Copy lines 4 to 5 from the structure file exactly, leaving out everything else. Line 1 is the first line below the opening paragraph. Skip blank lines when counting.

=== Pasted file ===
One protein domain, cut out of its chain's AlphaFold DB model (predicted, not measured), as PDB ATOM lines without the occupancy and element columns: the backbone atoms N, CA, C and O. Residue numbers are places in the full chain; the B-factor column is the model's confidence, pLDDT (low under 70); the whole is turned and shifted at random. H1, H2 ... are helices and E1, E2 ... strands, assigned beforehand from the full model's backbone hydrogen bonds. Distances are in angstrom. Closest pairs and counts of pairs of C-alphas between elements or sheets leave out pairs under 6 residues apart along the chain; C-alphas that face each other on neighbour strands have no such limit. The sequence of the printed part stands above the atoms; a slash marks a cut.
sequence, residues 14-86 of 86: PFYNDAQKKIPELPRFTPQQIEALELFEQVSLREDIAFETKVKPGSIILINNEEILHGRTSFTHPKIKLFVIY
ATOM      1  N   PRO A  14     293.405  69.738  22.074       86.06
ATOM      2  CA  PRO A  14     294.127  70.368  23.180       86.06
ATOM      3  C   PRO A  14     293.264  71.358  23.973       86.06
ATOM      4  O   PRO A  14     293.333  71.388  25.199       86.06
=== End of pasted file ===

ATOM      3  C   PRO A  14     293.264  71.358  23.973       86.06
ATOM      4  O   PRO A  14     293.333  71.388  25.199       86.06